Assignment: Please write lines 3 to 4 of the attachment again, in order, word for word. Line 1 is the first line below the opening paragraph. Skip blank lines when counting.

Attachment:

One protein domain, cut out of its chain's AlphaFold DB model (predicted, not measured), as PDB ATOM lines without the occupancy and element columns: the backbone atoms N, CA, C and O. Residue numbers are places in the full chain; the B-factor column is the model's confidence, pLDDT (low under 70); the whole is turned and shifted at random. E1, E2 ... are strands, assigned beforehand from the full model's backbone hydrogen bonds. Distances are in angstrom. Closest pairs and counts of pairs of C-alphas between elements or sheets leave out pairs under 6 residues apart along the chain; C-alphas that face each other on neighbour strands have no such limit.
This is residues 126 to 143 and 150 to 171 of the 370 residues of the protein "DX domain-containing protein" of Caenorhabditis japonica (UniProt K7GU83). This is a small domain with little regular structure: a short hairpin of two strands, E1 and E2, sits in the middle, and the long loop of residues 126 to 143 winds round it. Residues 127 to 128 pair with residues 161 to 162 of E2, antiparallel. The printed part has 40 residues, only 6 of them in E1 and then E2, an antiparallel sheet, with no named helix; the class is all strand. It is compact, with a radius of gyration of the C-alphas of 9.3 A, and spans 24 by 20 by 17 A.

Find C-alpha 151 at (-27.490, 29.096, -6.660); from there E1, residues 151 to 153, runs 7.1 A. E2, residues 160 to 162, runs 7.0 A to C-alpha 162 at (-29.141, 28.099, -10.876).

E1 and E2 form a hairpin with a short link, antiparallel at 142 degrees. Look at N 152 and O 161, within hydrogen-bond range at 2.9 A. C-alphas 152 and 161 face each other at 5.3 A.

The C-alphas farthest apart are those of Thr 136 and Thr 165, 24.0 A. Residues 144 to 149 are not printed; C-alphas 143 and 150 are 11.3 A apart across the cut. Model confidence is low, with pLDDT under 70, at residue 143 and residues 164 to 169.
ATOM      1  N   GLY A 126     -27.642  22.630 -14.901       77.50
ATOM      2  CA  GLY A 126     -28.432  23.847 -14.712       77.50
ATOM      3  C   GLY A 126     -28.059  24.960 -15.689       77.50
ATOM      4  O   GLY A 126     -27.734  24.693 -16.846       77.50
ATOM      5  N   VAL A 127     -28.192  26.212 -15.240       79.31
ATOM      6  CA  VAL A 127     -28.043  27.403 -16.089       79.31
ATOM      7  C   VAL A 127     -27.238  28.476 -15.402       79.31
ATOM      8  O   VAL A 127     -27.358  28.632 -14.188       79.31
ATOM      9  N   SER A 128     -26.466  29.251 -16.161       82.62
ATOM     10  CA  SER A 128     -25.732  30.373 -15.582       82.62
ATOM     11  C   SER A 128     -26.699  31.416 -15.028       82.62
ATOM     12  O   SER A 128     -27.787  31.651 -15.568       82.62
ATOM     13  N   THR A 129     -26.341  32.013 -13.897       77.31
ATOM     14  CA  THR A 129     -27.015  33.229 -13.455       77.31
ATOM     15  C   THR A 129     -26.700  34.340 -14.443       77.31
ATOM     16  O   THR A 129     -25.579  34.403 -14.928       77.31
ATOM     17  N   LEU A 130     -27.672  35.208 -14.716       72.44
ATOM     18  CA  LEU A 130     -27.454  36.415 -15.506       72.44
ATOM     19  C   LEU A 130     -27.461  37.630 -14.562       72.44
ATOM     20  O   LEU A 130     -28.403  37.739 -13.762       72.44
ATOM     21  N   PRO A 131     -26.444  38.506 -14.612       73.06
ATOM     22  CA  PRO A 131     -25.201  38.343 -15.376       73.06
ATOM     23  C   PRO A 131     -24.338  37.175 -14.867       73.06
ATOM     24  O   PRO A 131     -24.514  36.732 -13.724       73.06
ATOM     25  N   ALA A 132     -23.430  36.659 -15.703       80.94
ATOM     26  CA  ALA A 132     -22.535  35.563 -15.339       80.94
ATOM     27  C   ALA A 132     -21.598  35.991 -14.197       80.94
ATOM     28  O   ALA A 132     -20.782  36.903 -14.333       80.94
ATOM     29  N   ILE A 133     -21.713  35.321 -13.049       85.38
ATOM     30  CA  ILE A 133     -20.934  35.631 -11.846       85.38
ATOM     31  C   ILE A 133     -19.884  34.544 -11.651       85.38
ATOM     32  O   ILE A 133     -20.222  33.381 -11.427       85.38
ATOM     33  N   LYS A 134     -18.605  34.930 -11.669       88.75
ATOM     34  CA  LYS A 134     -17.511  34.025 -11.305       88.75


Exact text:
E1 and E2 form a hairpin with a short link, antiparallel at 142 degrees. Look at N 152 and O 161, within hydrogen-bond range at 2.9 A. C-alphas 152 and 161 face each other at 5.3 A.

The C-alphas farthest apart are those of Thr 136 and Thr 165, 24.0 A. Residues 144 to 149 are not printed; C-alphas 143 and 150 are 11.3 A apart across the cut. Model confidence is low, with pLDDT under 70, at residue 143 and residues 164 to 169.